NEW ORLEANS (WVUE) - Starbucks closed 8,000 across the country Tuesday for anti-racial bias training.
"What we're doing today is historic. There's no company in America that has ever done anything quite like this," CEO and Founder of Starbucks, Howard Schultz said.
"I think it is making a large statement. You know, again, unprecedented. I've never heard of this before In terms of I mean, shutting down business to make sure that this doesn't happen again," Ashraf Esmail said.
This is the company's response after a video went viral capturing two black men arrested in at a Starbucks in Philadelphia while waiting for a friend.
"I did think it was completely unfair for a worker to call the cops on two people who were just hanging out. It shouldn't have happened in the first place and there shouldn't be any bias," Elizabeth Alvarado said.
Up to 180,000 employees took part in this training.
"I think that it's a good and beneficial thing for them to do if bias really does exist," Matt Moore said.
"That's a big loss of revenue for the company. So it's a big financial hit for them to take, so I think they're taking this pretty seriously," Assistant Professor of Economics, Patrick Button said.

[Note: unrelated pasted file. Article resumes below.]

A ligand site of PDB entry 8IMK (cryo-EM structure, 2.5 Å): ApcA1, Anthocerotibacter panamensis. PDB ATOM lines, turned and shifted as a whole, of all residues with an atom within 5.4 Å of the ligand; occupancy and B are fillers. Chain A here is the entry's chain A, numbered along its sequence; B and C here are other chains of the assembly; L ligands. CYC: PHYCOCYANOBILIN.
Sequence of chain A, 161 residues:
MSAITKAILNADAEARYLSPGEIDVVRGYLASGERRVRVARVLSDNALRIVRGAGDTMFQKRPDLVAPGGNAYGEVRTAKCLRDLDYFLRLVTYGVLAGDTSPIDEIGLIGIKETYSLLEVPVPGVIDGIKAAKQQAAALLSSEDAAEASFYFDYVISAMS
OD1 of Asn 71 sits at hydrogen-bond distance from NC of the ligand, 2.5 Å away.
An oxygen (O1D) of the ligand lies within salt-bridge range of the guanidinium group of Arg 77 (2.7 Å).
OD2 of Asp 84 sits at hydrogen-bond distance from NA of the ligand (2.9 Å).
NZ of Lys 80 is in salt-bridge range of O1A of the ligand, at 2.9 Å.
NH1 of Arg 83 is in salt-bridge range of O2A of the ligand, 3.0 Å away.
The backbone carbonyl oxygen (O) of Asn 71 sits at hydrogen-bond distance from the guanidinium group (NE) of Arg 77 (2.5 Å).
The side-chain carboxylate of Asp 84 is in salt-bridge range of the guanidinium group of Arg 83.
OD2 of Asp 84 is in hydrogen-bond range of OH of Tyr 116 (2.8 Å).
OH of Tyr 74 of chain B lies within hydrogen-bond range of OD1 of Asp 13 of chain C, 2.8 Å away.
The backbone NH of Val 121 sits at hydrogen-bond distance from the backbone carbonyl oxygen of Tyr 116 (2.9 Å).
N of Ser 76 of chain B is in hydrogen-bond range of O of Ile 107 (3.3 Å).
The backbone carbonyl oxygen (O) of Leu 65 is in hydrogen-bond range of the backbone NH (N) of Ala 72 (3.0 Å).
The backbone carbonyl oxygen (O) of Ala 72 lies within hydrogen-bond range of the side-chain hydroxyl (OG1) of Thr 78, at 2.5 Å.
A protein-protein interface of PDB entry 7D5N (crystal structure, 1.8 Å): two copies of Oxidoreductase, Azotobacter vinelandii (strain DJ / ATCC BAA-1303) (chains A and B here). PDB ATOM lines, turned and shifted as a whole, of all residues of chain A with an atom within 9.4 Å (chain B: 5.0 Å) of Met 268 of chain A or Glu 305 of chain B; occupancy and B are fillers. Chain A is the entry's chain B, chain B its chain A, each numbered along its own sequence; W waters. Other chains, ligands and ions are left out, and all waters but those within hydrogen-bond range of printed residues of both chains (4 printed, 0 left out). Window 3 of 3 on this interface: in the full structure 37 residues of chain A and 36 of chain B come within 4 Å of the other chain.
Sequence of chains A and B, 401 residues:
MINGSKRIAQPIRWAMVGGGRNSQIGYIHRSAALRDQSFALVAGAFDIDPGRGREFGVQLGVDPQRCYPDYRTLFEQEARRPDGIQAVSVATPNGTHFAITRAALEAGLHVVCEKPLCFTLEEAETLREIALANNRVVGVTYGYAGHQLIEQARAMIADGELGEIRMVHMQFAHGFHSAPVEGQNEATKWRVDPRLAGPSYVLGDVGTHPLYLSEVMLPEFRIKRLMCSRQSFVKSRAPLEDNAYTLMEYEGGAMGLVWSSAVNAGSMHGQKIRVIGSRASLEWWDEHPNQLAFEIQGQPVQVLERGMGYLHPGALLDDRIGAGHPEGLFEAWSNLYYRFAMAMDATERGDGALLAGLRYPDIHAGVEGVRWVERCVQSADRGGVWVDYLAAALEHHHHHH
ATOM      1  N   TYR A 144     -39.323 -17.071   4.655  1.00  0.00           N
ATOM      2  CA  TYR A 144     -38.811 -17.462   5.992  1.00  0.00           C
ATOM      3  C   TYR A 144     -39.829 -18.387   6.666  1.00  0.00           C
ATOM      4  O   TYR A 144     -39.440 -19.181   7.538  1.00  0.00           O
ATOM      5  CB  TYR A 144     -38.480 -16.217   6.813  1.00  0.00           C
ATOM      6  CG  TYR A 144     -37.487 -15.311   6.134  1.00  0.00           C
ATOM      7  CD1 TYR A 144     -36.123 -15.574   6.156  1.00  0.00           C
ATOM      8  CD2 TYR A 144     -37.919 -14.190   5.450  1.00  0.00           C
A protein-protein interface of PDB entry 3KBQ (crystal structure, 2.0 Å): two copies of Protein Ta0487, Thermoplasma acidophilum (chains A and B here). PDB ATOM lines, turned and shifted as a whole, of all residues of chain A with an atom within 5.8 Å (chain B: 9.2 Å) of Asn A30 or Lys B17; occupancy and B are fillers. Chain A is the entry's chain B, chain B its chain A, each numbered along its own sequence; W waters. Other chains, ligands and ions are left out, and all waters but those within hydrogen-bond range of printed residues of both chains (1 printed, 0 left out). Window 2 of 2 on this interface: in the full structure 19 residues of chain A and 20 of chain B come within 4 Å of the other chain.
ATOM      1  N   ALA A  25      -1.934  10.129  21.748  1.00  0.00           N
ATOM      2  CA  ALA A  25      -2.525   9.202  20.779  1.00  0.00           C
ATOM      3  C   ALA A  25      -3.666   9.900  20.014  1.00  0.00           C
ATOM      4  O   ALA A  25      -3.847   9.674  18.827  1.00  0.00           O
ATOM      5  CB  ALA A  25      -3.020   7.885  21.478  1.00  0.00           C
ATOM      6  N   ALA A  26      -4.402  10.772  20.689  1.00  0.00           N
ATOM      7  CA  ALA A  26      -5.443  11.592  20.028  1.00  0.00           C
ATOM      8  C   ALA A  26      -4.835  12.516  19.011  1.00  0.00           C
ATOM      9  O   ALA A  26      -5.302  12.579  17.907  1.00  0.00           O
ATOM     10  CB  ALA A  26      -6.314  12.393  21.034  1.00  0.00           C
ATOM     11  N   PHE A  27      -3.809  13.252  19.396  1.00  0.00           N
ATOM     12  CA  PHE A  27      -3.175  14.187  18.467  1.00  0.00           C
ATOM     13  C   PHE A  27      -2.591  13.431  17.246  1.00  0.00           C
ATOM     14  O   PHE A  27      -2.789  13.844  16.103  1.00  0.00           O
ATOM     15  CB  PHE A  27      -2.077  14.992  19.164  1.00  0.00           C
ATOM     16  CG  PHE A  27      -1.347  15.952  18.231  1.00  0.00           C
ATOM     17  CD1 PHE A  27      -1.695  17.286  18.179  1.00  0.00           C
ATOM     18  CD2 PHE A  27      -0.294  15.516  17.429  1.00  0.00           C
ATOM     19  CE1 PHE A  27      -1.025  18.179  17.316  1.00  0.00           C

Starbucks Founder and CEO Howard Schultz said the company anticipates losing tens of millions of dollars by closing in the middle of the day.
"But then also that's part of the bottom line too because if you're not a good player in society, then you're going to lose customers," Button said.
Starbucks didn't give specifics about today's training, but did release a video on its website that laid out its goal of inclusion.
"It's unbelievable how much we think, our thought processes in terms of stereotypes, they do occur, and it's just unconscious," Esmail said.
Schultz said this is just the beginning of a series of training.
"I can't see this fixing the issue, but I think it's an important small step in the right direction," Button said.
"This is a very big sign. It's almost as if say the NFL decided I'm not going to play games today because I want to demonstrate why people are standing or not standing for the national anthem. That's the kind of magnitude to me it looks like," Esmail said.
Both Button and Esmail believe this will set an example for other companies, and bring up an important conversation nation-wide about identifying and preventing racial biases.